Of course, it’s a debatable point to what degree some mix of ambition and a certain shamelessness has always been the defining characteristic of candidates for the presidency, at least in the modern era. But what’s striking is the shared conviction of Bai and Carson, hardened veterans of the cut-and-thrust of media-age politics, albeit from opposite sides of the fence, that there has got to be a better way. For his part, Carson says that writing the screenplay forced him to reflect on his own past life as a political operative. “I got into this business having read Richard [Ben] Cramer and Teddy White books and thinking that I was going to be a great facilitator of conversations between journalists who I’ve always loved and respected, and elected officials who I’d always looked up to. And I ended up being a guy that would be on the phone, screaming with you.”

The job of every modern political aide, Carson says, is to make sure that a confrontation like that with Hart and the reporters in his alleyway never happens again. “And the way to do that most safely is to put as much distance between the candidate and the press as possible. That is terrible for the political process.”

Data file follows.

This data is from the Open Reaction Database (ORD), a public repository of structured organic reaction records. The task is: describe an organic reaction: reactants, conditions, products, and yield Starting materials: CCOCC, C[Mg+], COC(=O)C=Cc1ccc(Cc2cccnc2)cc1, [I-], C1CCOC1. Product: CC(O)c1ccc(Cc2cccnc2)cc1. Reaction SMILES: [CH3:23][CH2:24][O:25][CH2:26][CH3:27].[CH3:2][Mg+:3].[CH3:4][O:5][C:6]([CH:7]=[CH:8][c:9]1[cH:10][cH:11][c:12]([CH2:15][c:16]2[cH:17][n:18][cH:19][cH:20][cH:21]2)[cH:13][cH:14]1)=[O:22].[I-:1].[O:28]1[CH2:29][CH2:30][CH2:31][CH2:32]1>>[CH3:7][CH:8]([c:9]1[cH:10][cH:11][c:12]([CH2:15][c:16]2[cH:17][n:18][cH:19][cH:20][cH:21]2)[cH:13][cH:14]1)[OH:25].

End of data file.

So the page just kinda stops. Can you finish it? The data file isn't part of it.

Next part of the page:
In fact, Hart, who first came to national prominence as George McGovern’s campaign manager in 1972, was famously reluctant to emote or share his inner life with the press, and was fond of quoting his old friend from those days, Warren Beatty: “When forced to show all, people become all show.” At the same time, he effectively ignored Beatty’s hard-won advice that for modern politicians, as for modern celebrities, there was no such thing as privacy left. In the end, that stubborn combination of attitudes, that blend of reticence and recklessness, may have been Hart’s true undoing. If the film never really resolves the meaning of Hart’s fall—or the question of how we got from him to Trump—that may be appropriate. After all, it’s not clear the country has, either.

We want to hear what you think about this article. Submit a letter to the editor or write to letters@theatlantic.com.